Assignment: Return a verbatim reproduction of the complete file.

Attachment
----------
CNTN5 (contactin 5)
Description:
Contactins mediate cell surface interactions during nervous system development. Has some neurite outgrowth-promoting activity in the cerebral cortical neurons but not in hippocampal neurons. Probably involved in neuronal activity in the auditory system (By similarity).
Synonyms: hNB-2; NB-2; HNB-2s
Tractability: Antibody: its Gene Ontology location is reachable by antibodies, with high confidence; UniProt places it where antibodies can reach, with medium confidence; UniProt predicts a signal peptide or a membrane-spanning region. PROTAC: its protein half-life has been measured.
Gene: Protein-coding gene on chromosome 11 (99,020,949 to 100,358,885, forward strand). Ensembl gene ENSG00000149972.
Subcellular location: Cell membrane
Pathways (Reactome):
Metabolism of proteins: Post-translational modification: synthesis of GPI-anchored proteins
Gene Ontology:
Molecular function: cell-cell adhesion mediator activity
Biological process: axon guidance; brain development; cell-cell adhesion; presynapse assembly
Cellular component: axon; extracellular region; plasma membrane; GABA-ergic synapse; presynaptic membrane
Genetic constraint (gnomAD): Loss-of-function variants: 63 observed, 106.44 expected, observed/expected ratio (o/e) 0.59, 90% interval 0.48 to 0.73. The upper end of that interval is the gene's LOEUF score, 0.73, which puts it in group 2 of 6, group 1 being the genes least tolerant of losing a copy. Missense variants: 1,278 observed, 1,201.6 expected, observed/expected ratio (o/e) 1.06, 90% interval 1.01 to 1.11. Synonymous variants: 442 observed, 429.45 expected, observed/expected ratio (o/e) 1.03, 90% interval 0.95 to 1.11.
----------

CNTN5 (contactin 5)
Description:
Contactins mediate cell surface interactions during nervous system development. Has some neurite outgrowth-promoting activity in the cerebral cortical neurons but not in hippocampal neurons. Probably involved in neuronal activity in the auditory system (By similarity).
Synonyms: hNB-2; NB-2; HNB-2s
Tractability: Antibody: its Gene Ontology location is reachable by antibodies, with high confidence; UniProt places it where antibodies can reach, with medium confidence; UniProt predicts a signal peptide or a membrane-spanning region. PROTAC: its protein half-life has been measured.
Gene: Protein-coding gene on chromosome 11 (99,020,949 to 100,358,885, forward strand). Ensembl gene ENSG00000149972.
Subcellular location: Cell membrane
Pathways (Reactome):
Metabolism of proteins: Post-translational modification: synthesis of GPI-anchored proteins
Gene Ontology:
Molecular function: cell-cell adhesion mediator activity
Biological process: axon guidance; brain development; cell-cell adhesion; presynapse assembly
Cellular component: axon; extracellular region; plasma membrane; GABA-ergic synapse; presynaptic membrane
Genetic constraint (gnomAD): Loss-of-function variants: 63 observed, 106.44 expected, observed/expected ratio (o/e) 0.59, 90% interval 0.48 to 0.73. The upper end of that interval is the gene's LOEUF score, 0.73, which puts it in group 2 of 6, group 1 being the genes least tolerant of losing a copy. Missense variants: 1,278 observed, 1,201.6 expected, observed/expected ratio (o/e) 1.06, 90% interval 1.01 to 1.11. Synonymous variants: 442 observed, 429.45 expected, observed/expected ratio (o/e) 1.03, 90% interval 0.95 to 1.11.